The FDA also collaborates with the Critical Path Institute (or C-Path), through initiatives like the Rare Disease Cures Accelerator Data and Analytics Platform, which provides a centralized and standardized infrastructure to support and accelerate rare disease characterization, with the goal of accelerating therapy development across rare diseases. I’m pleased to note that NORD is also a partner in this project.
What all of these efforts underscore is that all data generated from patients with rare diseases are critically important. That’s why all stakeholders are strongly encouraged to collaborate and share data with trusted partners.
I just mentioned the grants FDA awards related to clinical outcome assessments. But those are just a few of the many grants that the FDA provides to support a variety of rare disease research. The FDA’s Orphan Products Grants Program provides important funding to support rare disease research – more than $480 million for more than 780 rare disease studies since it began in 1983, funding trials that have facilitated the approval of more than 80 rare disease products.
Today, I’m pleased to announce the award of 19 new grants (11 clinical trials and 8 natural history studies) that focus on unmet needs of rare diseases. Seven of the awards fund studies of rare cancers. The natural history study grants support innovative research to inform medical product development by better understanding how specific rare diseases progress over time, including related to rare neurodegenerative diseases. And several studies seek to characterize certain subgroups within a disease and identify novel clinical outcome measures and biomarkers, which have the potential to improve the current standard of care and inform future drug development, including gene therapies.
We’re also announcing today the FDA Rare Neurodegenerative Disease Grant Program awards, which provides grants and contracts to public and private entities to cover costs of research on, and development of, interventions intended to prevent, diagnose, mitigate, treat, or cure ALS and other rare neurodegenerative diseases. This program is based in part on the Accelerating Access to Critical Therapies for ALS law signed into law by President Biden last December.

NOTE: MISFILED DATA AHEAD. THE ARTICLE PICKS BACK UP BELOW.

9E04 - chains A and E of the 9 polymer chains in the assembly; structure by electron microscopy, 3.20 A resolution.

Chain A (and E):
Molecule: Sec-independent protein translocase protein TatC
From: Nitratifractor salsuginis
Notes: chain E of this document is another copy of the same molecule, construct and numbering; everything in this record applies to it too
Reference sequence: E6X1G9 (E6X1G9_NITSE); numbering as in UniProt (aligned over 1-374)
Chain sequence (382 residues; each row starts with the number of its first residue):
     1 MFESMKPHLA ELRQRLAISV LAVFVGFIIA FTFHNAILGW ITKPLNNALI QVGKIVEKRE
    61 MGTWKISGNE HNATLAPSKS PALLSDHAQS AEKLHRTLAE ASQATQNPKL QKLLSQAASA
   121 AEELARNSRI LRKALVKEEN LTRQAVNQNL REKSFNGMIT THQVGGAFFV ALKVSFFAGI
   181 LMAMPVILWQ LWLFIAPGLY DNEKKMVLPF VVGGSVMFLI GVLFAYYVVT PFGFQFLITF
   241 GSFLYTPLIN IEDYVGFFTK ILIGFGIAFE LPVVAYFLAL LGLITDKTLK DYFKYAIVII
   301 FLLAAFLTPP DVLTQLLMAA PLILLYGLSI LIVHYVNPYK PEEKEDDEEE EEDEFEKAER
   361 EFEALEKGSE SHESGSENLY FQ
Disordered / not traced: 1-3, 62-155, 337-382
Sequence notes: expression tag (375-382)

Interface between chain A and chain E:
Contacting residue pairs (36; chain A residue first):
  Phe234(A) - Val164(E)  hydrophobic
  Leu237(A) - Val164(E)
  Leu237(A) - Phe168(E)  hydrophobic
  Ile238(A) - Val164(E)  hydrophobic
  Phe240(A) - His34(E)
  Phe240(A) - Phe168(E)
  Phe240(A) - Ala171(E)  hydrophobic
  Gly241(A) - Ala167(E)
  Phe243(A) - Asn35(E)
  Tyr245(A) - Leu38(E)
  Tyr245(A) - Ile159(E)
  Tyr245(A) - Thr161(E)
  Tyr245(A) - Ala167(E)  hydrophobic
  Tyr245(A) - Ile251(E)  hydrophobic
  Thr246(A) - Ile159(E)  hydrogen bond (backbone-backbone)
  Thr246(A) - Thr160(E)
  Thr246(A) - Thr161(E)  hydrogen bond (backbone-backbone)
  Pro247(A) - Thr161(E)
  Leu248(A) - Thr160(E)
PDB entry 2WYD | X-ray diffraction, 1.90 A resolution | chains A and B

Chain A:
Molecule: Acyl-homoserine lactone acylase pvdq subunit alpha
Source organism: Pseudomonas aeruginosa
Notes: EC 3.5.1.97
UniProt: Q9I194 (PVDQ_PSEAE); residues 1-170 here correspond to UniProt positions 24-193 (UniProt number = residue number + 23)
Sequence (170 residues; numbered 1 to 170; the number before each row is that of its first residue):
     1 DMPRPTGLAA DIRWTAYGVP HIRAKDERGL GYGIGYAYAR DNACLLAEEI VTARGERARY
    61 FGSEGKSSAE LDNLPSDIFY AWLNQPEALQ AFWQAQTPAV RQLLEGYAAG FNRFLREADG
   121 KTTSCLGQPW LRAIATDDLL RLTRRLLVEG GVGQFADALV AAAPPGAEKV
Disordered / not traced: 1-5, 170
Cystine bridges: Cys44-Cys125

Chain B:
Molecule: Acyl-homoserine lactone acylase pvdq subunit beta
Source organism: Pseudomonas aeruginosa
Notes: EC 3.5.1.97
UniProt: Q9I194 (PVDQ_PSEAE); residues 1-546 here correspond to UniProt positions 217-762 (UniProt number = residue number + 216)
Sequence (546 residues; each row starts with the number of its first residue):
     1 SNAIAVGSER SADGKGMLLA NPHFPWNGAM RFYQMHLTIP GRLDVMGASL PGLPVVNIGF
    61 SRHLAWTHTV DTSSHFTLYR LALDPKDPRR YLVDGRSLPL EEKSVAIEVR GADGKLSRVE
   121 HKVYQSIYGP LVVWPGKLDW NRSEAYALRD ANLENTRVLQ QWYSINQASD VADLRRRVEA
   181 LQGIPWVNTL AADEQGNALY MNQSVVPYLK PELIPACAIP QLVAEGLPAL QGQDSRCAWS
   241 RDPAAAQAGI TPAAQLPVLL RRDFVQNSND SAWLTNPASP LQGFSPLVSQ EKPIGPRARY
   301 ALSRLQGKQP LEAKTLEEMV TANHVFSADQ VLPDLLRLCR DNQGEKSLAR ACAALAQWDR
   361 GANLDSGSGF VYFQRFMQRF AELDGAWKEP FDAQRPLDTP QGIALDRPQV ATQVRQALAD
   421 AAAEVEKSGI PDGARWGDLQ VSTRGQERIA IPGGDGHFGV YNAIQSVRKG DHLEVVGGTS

I urge you to take a closer look at these grants and contracts. It's important that we hear from stakeholders in this field, which is why we’ve opened a call for comments on current funding needs in the rare neurodegenerative disease space that could be supported by grants from the Office of Orphan Products Development.
As I said at the outset of my remarks, rare diseases activities benefit greatly from collaboration and the sharing of data and other information. There are a number of new collaborative efforts that we’ve recently unveiled that strengthen these collaborations.
Last October, for example, CBER, and NIH launched The Bespoke Gene Therapy Consortium. This effort brings together 27 partners that includes multiple NIH Institutes, industry organizations, academic investigators, and a number of patient advocacy groups to help ease the roadblocks to gene therapy development for ultra-rare diseases. The word bespoke is intriguing—its common meaning is “made for a particular customer or user.” When we tailor a gene therapy for an individual there is the possibility of a unique cure, but the methods of predicting success will require deep creativity and collaboration.
As you know, the promise of gene therapy technologies is enormous, putting transformative treatments for many rare diseases within reach. But as with many rare diseases, the costs and other challenges are enormous. The objective of this consortium is to use a common set of procedures in a pre-competitive environment to drive innovation and promote access to individualized gene therapies. This effort could bring a radical change to the bespoke therapy model and provide enormous benefits to patients and families looking for solutions in the ultra-rare gene therapy space.
I should point out that while the BGTC initiative is focused on ultra-rare diseases, we anticipate that the technologies, paradigms, and information gained from the program can be applied more broadly to rare and even common disorders. What we learn will have a much broader impact on the overall gene therapy field.
I want to briefly mention our international collaboration in the area of rare diseases. In 2016 we formed the International Rare Disease Cluster, with members including the FDA, the European Medicines Agency, and Health Canada. Collaboration among international regulators is important to support rare disease product development.